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AMES — Iowa State football has undergone a makeover in the last eight months with new coach Matt Campbell.
Spikes in recruiting and an increased social media presence have been beacons of progress for a program that has won eight games the last three seasons. Now with Iowa State’s first game less than a month away, it’s time to talk football.
Here are five things to watch in the 2016 Cyclones football season:
When Matt Campbell arrived in Ames — on his 36th birthday — he and his staff got right to work and assembled a Scout.com top-45 recruiting class in a matter of 65 days. Through the first week of August, the 2017 ISU class has 19 commitments and is ranked No. 34 according to 247Sports.
As refreshing as the numbers are for Iowa State, they don’t mean as much if the team can’t find some wins. The Cyclones haven’t ended the season above .500 since 2009.
Iowa State lost three games last season by one score or less — including one to Campbell’s Toledo team — and took its lumps from Big 12 opponents. A similar gauntlet awaits this season, but there are wins to be had, particularly with four of the last five games of the season at home, the lone road trip coming at Kansas.
A reinvention of the ISU offense — a more power football and run-style — with a defensive emphasis on the line of scrimmage and secondary will make the Cyclones look just different enough to combat some of what the Big 12 offers.
Iowa State offensive coordinator and offensive line coach Tom Manning had to replace his entire offensive line a year ago at Toledo. His challenge with the Cyclones won’t be much different.
The Cyclones offensive line, on paper, is its weakest unit with Jaypee Philbert Jr., Nick Fett, Julian Good-Jones, Patrick Scoggins and Jake Campos listed as starters on the summer depth chart. That group has a combined 24 starts, but all of those belong to Campos and Fett, who has just one start.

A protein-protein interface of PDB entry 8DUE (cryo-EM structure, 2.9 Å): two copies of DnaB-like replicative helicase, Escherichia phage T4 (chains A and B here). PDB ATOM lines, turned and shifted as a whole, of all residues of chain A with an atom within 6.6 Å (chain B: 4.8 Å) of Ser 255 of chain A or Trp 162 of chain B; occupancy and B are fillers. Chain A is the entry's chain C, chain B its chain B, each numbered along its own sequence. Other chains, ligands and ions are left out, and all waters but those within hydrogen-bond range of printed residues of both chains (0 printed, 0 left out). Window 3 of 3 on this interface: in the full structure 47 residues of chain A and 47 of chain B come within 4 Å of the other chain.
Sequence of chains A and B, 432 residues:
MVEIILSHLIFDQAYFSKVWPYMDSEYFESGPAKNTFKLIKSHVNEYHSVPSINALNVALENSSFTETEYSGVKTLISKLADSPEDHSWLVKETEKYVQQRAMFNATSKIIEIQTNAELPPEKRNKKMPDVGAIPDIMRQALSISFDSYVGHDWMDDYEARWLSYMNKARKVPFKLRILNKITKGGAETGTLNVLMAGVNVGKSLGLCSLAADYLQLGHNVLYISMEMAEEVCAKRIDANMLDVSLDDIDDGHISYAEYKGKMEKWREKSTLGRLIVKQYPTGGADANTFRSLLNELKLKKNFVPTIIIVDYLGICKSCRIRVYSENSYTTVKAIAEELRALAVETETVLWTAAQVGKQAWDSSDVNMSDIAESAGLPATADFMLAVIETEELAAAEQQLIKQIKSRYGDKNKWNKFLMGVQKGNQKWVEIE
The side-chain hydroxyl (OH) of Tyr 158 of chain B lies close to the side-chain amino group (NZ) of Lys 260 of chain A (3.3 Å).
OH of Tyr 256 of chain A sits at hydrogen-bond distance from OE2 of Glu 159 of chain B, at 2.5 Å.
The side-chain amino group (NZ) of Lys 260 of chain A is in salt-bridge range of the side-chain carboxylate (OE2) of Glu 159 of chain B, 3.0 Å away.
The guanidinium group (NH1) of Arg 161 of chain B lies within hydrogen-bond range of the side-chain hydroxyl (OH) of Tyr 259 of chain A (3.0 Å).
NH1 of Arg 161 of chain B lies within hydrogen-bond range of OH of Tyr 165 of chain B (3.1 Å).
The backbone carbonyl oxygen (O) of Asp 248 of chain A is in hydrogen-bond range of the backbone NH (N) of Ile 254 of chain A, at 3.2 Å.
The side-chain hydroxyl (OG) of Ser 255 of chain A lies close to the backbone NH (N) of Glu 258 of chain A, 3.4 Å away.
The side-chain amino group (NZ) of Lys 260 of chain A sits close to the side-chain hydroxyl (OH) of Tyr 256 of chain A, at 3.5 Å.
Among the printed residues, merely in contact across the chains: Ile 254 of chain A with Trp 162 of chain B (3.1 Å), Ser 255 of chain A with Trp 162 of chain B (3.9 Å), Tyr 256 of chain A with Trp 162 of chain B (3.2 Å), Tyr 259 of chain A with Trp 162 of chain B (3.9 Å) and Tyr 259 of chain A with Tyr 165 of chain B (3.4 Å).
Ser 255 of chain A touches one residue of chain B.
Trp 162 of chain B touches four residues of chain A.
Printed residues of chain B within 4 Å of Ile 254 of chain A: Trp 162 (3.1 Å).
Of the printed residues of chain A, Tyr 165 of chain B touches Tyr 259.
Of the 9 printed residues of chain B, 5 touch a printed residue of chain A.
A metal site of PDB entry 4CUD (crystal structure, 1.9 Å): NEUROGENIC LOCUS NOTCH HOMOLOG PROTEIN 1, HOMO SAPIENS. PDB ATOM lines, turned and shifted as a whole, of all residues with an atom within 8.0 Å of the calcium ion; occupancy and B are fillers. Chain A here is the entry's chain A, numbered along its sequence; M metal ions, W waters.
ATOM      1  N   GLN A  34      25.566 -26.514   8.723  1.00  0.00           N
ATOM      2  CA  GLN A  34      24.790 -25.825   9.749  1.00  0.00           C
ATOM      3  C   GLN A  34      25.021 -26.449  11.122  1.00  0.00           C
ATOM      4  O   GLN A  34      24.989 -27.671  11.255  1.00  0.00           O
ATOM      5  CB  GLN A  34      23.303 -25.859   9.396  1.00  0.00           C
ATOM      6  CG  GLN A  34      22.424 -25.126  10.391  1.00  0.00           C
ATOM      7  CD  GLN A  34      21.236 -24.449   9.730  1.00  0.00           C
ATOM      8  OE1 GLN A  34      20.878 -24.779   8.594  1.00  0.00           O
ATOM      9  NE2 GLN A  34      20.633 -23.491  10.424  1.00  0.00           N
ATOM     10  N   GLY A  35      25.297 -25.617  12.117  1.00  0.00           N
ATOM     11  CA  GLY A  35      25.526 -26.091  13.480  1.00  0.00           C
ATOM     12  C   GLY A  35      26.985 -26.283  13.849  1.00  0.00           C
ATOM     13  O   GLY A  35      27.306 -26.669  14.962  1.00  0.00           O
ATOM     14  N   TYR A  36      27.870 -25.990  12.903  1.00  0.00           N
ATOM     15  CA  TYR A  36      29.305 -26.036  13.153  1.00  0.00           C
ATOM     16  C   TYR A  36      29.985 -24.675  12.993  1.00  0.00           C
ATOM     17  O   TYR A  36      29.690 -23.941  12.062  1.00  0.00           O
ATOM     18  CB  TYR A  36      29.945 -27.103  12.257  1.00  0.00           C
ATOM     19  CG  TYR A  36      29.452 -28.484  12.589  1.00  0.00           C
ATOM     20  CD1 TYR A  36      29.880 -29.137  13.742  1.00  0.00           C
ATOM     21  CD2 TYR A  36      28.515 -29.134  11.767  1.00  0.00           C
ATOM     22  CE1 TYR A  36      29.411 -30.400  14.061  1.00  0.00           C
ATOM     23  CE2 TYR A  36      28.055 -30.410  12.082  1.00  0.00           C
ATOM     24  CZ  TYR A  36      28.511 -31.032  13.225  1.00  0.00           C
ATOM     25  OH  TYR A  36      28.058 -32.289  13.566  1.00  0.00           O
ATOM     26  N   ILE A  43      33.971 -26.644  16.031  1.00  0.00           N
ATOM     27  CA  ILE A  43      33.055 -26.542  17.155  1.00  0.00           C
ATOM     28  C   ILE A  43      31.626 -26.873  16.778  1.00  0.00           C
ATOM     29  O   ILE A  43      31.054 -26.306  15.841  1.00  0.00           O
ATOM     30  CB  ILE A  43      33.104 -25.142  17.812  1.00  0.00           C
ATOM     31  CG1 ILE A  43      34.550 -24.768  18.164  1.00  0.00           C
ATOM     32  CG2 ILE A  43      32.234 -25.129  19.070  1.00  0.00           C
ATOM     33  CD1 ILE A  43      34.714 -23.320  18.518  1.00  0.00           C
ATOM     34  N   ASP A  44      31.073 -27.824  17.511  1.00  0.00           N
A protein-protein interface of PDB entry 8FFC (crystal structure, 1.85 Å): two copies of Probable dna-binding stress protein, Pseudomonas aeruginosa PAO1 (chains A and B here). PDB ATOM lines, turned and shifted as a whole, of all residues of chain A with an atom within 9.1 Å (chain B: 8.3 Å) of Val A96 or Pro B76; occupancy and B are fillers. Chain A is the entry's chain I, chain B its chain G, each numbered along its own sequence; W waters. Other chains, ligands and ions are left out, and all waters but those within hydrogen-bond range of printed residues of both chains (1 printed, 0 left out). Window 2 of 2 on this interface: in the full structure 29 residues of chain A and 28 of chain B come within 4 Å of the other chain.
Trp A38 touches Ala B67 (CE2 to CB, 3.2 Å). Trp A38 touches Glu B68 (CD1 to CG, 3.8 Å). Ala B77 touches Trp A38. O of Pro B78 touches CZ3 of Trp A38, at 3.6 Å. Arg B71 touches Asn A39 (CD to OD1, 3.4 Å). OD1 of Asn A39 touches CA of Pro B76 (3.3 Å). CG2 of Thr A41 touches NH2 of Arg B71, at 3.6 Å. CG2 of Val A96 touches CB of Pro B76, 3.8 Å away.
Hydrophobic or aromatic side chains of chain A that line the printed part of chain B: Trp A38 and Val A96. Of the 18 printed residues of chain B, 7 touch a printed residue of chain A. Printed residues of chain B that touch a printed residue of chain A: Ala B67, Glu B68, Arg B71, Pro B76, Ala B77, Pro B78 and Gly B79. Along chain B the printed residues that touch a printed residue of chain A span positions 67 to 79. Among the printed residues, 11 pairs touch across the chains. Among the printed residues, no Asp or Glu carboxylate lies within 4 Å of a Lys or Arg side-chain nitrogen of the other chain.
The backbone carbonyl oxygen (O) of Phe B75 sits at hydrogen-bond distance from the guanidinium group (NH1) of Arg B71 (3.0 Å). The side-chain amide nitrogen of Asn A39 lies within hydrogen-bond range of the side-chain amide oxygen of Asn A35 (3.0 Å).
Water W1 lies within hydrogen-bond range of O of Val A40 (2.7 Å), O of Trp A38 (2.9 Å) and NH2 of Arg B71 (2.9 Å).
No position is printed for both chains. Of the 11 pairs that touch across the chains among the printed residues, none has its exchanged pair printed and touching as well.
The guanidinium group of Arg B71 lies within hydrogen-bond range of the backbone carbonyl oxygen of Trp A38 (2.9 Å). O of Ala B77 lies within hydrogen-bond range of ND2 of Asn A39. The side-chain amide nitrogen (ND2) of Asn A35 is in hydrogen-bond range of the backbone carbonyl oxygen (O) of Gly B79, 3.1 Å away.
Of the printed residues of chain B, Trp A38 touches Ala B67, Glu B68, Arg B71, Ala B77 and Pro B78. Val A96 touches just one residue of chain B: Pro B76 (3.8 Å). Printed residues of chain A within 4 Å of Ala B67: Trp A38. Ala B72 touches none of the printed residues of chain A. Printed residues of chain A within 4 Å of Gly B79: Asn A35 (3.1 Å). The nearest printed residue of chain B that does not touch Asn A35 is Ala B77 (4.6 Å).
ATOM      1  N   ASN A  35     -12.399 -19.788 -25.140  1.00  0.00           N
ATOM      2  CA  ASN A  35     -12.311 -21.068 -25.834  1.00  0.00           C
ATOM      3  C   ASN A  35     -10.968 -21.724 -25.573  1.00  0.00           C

Manning, who was named FootballScoop 2015 Offensive Line Coach of the Year, has chops as a line coach and will have sophomore running back Mike Warren to help out. Newcomers Oge Udeogu (6-3, 325 pounds) and Minnesota transfer Brian Bobek (6-2, 298) add a bit of depth to a position that will be tested early and often throughout the year.
Iowa State entered last season without much of an identity at running back. It couldn’t be further from that situation now. Sophomore Mike Warren rushed for 1,339 yards in 2015 — the first 1,000-yard rusher for Iowa State since 2009 — and is starting to shoulder more responsibility this fall.
Warren added a few pounds to his 6-foot frame and now sits at 205 pounds. He has 2,000 yards as his goal. The new ISU offense won’t ignore weapons like Allen Lazard on the outside, but don’t be surprised to see Warren catch some balls out of the backfield too.
Since 2011, Iowa State has had a quarterback controversy in some form. Not in 2016. The job belongs to Joel Lanning.
Lanning started the last five games in 2015 and was 107-for-193 passing for 1,247 yards and 10 touchdowns in his 11 games played. With Sam Richardson (graduated) and Grant Rohach (transfer) gone, the red-shirt junior is the only quarterback on the roster who has started a Division I game.
Jacob Park, a JUCO transfer who spent a season at Georgia, and Zeb Noland, a true freshman, are Lanning’s backups with an “OR” in between. Lanning showed his running ability last season and with his cannon-like arm, an improvement in accuracy would be a big step in the ISU offense’s growth.
The Big 12 is known for its explosive, high-octane, potent offenses (or whatever other buzzword one might think of), but Iowa State is bringing in a new scheme to counter it: the 4-2-5. Emphasis within a 4-2-5 is placed on the defensive line and secondary with the linebackers acting as fillers.
Four Big 12 schools (Baylor, Texas Tech, Oklahoma and TCU) ranked in the top 10 in the nation in scoring offense, with a lot of that success happening through the air. Demond Tucker, D’Andre Payne, Kamari Cotton-Moya, Jomal Wiltz and Brian Peavy are some of the names to pay attention to as the Cyclones try to improve upon their 453.4 yards and 32.7 points per game allowed last season.
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